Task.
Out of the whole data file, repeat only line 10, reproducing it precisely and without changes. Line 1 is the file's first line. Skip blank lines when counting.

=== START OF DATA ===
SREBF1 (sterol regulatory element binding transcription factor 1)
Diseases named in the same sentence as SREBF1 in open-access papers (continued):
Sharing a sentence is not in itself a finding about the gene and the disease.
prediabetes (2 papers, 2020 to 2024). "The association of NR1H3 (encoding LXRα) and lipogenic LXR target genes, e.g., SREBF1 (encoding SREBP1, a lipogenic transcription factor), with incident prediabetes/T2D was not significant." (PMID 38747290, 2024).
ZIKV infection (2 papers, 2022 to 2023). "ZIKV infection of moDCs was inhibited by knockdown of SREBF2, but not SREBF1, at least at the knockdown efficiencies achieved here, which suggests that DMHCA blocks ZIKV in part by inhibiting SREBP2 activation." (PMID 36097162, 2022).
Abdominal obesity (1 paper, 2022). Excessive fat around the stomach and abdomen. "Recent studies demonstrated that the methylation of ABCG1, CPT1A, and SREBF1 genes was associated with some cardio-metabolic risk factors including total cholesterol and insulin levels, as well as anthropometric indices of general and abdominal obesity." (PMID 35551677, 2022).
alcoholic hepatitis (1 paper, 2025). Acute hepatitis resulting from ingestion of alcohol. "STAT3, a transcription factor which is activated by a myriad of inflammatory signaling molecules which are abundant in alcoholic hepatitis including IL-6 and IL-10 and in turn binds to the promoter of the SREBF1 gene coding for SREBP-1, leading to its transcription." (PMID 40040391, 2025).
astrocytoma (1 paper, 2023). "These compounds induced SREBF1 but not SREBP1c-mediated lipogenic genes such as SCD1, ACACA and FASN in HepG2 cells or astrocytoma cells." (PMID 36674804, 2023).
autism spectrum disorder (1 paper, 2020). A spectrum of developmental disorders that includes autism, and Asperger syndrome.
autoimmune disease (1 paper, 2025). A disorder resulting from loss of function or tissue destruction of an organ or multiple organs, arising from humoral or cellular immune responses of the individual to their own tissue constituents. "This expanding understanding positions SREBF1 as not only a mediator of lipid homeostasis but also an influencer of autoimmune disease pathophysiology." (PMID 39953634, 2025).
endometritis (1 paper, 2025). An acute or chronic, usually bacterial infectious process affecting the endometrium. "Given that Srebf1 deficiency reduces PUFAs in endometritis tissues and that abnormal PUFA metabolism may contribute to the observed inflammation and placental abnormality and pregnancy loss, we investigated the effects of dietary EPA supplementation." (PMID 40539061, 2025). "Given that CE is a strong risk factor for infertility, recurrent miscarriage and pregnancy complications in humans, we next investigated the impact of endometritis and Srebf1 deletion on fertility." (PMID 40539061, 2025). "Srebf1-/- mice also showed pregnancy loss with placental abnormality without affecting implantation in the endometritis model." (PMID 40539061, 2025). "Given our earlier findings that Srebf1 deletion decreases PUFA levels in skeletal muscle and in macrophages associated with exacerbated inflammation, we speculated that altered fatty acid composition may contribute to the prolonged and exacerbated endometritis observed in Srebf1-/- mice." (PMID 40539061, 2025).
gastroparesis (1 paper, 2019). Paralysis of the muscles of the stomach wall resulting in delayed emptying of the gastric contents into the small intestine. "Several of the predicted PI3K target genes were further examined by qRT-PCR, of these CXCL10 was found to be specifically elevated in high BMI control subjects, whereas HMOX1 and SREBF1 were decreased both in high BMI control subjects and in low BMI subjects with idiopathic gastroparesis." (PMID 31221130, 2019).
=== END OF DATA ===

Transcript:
autoimmune disease (1 paper, 2025). A disorder resulting from loss of function or tissue destruction of an organ or multiple organs, arising from humoral or cellular immune responses of the individual to their own tissue constituents. "This expanding understanding positions SREBF1 as not only a mediator of lipid homeostasis but also an influencer of autoimmune disease pathophysiology." (PMID 39953634, 2025).